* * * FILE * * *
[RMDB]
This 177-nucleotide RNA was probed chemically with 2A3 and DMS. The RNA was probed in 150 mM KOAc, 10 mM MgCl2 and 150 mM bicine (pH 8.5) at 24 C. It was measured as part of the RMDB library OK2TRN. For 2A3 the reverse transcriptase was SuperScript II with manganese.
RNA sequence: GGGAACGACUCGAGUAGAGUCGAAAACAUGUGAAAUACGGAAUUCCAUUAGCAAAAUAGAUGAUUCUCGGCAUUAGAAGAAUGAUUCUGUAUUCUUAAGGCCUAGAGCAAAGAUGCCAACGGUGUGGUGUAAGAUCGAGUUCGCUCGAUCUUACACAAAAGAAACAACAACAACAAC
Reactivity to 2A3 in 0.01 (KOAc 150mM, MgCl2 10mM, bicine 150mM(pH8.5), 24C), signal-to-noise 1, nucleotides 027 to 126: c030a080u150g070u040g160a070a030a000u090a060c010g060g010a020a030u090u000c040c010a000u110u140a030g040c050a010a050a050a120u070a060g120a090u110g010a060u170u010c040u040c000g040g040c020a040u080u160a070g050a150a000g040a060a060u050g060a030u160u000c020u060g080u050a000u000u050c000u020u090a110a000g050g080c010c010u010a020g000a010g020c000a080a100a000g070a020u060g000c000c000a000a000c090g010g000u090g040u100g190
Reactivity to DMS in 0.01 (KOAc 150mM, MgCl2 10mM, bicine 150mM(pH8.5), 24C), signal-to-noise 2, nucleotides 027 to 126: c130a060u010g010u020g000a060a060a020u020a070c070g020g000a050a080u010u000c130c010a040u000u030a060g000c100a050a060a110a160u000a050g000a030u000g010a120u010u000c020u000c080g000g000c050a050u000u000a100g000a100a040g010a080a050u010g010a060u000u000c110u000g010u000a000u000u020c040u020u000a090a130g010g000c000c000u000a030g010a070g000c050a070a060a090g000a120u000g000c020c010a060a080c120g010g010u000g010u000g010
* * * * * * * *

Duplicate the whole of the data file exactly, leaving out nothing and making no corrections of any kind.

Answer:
[RMDB]
This 177-nucleotide RNA was probed chemically with 2A3 and DMS. The RNA was probed in 150 mM KOAc, 10 mM MgCl2 and 150 mM bicine (pH 8.5) at 24 C. It was measured as part of the RMDB library OK2TRN. For 2A3 the reverse transcriptase was SuperScript II with manganese.
RNA sequence: GGGAACGACUCGAGUAGAGUCGAAAACAUGUGAAAUACGGAAUUCCAUUAGCAAAAUAGAUGAUUCUCGGCAUUAGAAGAAUGAUUCUGUAUUCUUAAGGCCUAGAGCAAAGAUGCCAACGGUGUGGUGUAAGAUCGAGUUCGCUCGAUCUUACACAAAAGAAACAACAACAACAAC
Reactivity to 2A3 in 0.01 (KOAc 150mM, MgCl2 10mM, bicine 150mM(pH8.5), 24C), signal-to-noise 1, nucleotides 027 to 126: c030a080u150g070u040g160a070a030a000u090a060c010g060g010a020a030u090u000c040c010a000u110u140a030g040c050a010a050a050a120u070a060g120a090u110g010a060u170u010c040u040c000g040g040c020a040u080u160a070g050a150a000g040a060a060u050g060a030u160u000c020u060g080u050a000u000u050c000u020u090a110a000g050g080c010c010u010a020g000a010g020c000a080a100a000g070a020u060g000c000c000a000a000c090g010g000u090g040u100g190
Reactivity to DMS in 0.01 (KOAc 150mM, MgCl2 10mM, bicine 150mM(pH8.5), 24C), signal-to-noise 2, nucleotides 027 to 126: c130a060u010g010u020g000a060a060a020u020a070c070g020g000a050a080u010u000c130c010a040u000u030a060g000c100a050a060a110a160u000a050g000a030u000g010a120u010u000c020u000c080g000g000c050a050u000u000a100g000a100a040g010a080a050u010g010a060u000u000c110u000g010u000a000u000u020c040u020u000a090a130g010g000c000c000u000a030g010a070g000c050a070a060a090g000a120u000g000c020c010a060a080c120g010g010u000g010u000g010